Guilt is one of the most distressing and paralyzing feelings we can experience. Once it is born, it clings to consciousness like a patina that is difficult for us to detach. Like a thousand-headed hydra, it usually comes back even when we consider it missing.
The worst of all is that we can get to feel guilty for practically anything, for what we have done or not, for what we think or feel, for the words said or those that we have kept silent …
In reality, it is not strange that guilt consumes us since we are children of a “blameworthy culture” that has dragged the original sin for centuries. Ergo, we all believe that we should atone for a guilt, even if we are not very clear about its reason for being.
In fact, ethnological studies have found that Samoans are more likely to indulge in temptations than Americans, but they are also less likely to feel remorse or guilt after transgression.
The funny thing is that Western culture plants the seed of guilt at a very young age. Another research has found that American children as young as 2 and 3 have already developed a greater tendency to feel guilty after committing an offense than Taiwanese children.
Feeling guilty is not the same as being guilty
Guilt takes many forms, almost as many as people and situations. However, in a general sense we can experience five main types of guilt:
1. “Healthy” guilt
It is about a “manual guilt”, that we experience when we do something wrong. It may be due to harm we have caused to another person – whether intentionally or unintentionally – or even a violation of our own code of ethics. We may feel guilty, for example, for lying or insulting. We also tend to feel guilty when we revert to old harmful habits that we thought were definitely buried in the past, such as smoking or drinking.
This kind of guilt is not negative in itself – or at least not so negative. If we have done something wrong, guilt warns us. It activates the feeling of responsibility for the damage caused and generates a feeling of remorse or regret, a psychological state that pushes us to try to repair what we have done wrong. In these cases, the most important thing is not to blame ourselves too much and to assume a proactive attitude aimed at compensating for our mistake. We can apologize to the person and/or think about what we should do to avoid behaving like this again. Case closed.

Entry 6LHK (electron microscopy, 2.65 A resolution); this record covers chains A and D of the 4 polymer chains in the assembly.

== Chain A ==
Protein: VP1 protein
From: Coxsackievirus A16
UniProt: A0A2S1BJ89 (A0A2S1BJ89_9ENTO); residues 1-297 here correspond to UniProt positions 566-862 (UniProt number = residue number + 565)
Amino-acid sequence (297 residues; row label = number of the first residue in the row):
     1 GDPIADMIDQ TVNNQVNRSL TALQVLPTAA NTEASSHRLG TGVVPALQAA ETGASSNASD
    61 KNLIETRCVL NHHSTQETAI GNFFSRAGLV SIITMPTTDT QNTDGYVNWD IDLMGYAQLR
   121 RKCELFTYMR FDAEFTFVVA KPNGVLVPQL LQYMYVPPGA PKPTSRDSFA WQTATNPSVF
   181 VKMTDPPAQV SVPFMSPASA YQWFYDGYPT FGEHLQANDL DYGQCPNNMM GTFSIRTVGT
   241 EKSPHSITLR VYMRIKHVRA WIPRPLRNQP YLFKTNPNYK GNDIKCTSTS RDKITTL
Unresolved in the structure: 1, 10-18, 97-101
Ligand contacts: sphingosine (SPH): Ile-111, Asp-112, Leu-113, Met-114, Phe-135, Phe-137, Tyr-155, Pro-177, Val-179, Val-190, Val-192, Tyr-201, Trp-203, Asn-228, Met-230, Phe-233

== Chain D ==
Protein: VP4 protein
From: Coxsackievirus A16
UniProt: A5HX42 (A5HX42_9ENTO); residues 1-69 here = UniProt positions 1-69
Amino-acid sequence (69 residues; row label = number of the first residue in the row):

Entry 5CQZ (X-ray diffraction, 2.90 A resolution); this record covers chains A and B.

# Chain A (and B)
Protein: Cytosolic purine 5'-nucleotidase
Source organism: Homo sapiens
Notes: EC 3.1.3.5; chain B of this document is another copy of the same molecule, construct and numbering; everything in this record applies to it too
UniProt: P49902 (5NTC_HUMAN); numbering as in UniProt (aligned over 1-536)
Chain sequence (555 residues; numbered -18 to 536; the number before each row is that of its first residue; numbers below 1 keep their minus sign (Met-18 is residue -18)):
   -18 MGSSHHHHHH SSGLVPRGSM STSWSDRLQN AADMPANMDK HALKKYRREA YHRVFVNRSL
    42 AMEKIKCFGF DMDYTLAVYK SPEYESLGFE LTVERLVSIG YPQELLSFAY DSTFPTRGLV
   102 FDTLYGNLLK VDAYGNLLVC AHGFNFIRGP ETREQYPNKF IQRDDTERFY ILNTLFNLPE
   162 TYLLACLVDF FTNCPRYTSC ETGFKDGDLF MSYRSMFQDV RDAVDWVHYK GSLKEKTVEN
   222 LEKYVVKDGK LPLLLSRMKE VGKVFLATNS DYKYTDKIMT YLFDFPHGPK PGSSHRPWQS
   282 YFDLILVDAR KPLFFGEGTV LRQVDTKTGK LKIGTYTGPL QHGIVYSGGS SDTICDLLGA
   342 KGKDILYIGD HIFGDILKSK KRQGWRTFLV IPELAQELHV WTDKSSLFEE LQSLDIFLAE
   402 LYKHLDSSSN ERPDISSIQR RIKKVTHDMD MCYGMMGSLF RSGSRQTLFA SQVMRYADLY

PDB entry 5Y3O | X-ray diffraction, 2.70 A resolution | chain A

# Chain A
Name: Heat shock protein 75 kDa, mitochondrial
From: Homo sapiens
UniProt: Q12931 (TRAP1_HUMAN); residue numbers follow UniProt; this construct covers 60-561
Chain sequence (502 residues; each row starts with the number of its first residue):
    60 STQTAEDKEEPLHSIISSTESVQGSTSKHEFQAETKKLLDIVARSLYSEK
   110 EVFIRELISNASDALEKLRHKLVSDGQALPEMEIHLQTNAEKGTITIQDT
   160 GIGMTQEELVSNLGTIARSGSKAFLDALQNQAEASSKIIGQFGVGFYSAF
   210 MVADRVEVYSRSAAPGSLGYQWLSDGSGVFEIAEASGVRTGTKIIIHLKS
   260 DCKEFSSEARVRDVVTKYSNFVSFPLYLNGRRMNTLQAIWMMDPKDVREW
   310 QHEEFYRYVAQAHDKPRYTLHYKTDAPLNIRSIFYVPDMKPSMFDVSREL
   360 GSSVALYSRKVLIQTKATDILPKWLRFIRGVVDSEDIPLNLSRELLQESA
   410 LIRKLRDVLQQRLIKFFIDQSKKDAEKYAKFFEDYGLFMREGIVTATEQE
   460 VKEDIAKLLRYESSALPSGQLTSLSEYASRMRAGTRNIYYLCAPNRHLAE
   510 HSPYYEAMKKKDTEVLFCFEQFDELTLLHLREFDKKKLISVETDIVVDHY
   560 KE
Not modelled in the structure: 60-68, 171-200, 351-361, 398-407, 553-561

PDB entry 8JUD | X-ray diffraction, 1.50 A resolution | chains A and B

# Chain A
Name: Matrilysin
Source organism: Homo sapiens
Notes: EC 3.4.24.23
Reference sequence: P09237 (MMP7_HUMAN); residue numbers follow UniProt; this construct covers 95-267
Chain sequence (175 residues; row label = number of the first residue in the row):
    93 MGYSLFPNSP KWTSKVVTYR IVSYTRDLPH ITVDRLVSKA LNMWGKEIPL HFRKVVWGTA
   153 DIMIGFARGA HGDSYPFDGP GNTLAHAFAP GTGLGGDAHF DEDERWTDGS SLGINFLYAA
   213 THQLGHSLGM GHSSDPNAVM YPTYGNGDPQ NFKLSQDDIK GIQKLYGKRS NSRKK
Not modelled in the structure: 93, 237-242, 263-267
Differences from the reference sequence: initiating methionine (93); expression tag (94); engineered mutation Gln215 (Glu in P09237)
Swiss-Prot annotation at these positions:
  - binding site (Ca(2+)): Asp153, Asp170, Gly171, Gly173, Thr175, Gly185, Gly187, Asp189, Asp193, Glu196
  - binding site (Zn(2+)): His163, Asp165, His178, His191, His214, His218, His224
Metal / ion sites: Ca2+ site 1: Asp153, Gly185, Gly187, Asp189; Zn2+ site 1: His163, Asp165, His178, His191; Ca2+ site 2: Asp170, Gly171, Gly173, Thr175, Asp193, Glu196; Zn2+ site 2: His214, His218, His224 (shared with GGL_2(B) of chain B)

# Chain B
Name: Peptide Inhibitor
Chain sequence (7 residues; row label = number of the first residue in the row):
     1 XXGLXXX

2. Guilt for negligence
It’s that kind of guilt we experience when we don’t do something we should have done or wanted to do. It is the guilt we feel when, for example, we know that duty calls us, but we decide to do something else that is more pleasant or satisfactory. It is generated when we procrastinate or delay important decisions and things end up going wrong. In fact, this type of guilt is usually generated from inaction, when we do not exercise self-control and succumb to our first impulses.
This type of guilt is difficult to manage because, strictly speaking, we did not do anything wrong, the problem is that we punish ourselves for what we stopped doing. We punish ourselves for laziness or indifference. Or perhaps because we were not able to anticipate the consequences of our negligence. To free ourselves from this type of guilt, we must recognize these unpleasant thoughts and accept them, even if they make us feel bad at first. In the long run, radical acceptance will prove liberating.
3. Imaginary guilt
Guilt tends to drag us onto slippery ground, which often arises from irrational beliefs. Therefore, if we are convinced that we did something wrong, we will feel as guilty as if we had done it. Some people, for example, may blame themselves for distancing themselves from another person, assuming they have done something wrong when they really haven’t. People also often blame themselves for accidents suffered by their loved ones, although in reality they could not anticipate events and do something to prevent them.
In these cases, before we begin to accuse ourselves of having committed a crime and sit in the dock, we must put our ideas through the “reality test.” Above all, we need to make sure that the event really happened and does not exist only in our imagination or is the product of a distortion of our memories. If the fact for which we are blaming ourselves really occurred, the second step is to elucidate our degree of responsibility. We are probably exaggerating our power to change the flow of events.
4. Guilt for limitation